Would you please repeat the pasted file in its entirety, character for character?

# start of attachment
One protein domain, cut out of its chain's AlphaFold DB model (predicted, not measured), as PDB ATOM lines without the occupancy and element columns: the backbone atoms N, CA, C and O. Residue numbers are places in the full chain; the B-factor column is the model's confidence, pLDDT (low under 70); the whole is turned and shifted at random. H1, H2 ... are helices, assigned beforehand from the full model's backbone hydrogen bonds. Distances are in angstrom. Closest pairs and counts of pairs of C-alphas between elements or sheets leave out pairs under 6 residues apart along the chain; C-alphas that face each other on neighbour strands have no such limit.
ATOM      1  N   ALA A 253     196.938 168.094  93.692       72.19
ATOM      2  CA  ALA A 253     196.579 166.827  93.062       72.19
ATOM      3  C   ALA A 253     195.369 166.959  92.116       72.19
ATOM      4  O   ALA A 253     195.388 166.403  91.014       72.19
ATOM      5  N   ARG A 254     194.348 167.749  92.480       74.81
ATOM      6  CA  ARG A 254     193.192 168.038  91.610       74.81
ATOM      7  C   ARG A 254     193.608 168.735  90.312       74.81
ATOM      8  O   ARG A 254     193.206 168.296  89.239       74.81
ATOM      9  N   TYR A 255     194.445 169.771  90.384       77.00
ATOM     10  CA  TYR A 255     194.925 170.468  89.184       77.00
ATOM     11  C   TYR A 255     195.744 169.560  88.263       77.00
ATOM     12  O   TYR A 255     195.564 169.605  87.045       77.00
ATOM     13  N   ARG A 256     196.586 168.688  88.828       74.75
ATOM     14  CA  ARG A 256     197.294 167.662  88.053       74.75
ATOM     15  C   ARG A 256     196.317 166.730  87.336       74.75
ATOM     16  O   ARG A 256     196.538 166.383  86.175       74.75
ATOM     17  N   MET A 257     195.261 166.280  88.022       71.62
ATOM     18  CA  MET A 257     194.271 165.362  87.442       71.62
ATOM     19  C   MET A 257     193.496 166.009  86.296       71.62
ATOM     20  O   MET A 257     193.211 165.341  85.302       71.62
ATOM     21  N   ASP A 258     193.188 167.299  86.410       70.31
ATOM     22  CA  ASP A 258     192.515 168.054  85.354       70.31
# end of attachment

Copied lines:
One protein domain, cut out of its chain's AlphaFold DB model (predicted, not measured), as PDB ATOM lines without the occupancy and element columns: the backbone atoms N, CA, C and O. Residue numbers are places in the full chain; the B-factor column is the model's confidence, pLDDT (low under 70); the whole is turned and shifted at random. H1, H2 ... are helices, assigned beforehand from the full model's backbone hydrogen bonds. Distances are in angstrom. Closest pairs and counts of pairs of C-alphas between elements or sheets leave out pairs under 6 residues apart along the chain; C-alphas that face each other on neighbour strands have no such limit.
ATOM      1  N   ALA A 253     196.938 168.094  93.692       72.19
ATOM      2  CA  ALA A 253     196.579 166.827  93.062       72.19
ATOM      3  C   ALA A 253     195.369 166.959  92.116       72.19
ATOM      4  O   ALA A 253     195.388 166.403  91.014       72.19
ATOM      5  N   ARG A 254     194.348 167.749  92.480       74.81
ATOM      6  CA  ARG A 254     193.192 168.038  91.610       74.81
ATOM      7  C   ARG A 254     193.608 168.735  90.312       74.81
ATOM      8  O   ARG A 254     193.206 168.296  89.239       74.81
ATOM      9  N   TYR A 255     194.445 169.771  90.384       77.00
ATOM     10  CA  TYR A 255     194.925 170.468  89.184       77.00
ATOM     11  C   TYR A 255     195.744 169.560  88.263       77.00
ATOM     12  O   TYR A 255     195.564 169.605  87.045       77.00
ATOM     13  N   ARG A 256     196.586 168.688  88.828       74.75
ATOM     14  CA  ARG A 256     197.294 167.662  88.053       74.75
ATOM     15  C   ARG A 256     196.317 166.730  87.336       74.75
ATOM     16  O   ARG A 256     196.538 166.383  86.175       74.75
ATOM     17  N   MET A 257     195.261 166.280  88.022       71.62
ATOM     18  CA  MET A 257     194.271 165.362  87.442       71.62
ATOM     19  C   MET A 257     193.496 166.009  86.296       71.62
ATOM     20  O   MET A 257     193.211 165.341  85.302       71.62
ATOM     21  N   ASP A 258     193.188 167.299  86.410       70.31
ATOM     22  CA  ASP A 258     192.515 168.054  85.354       70.31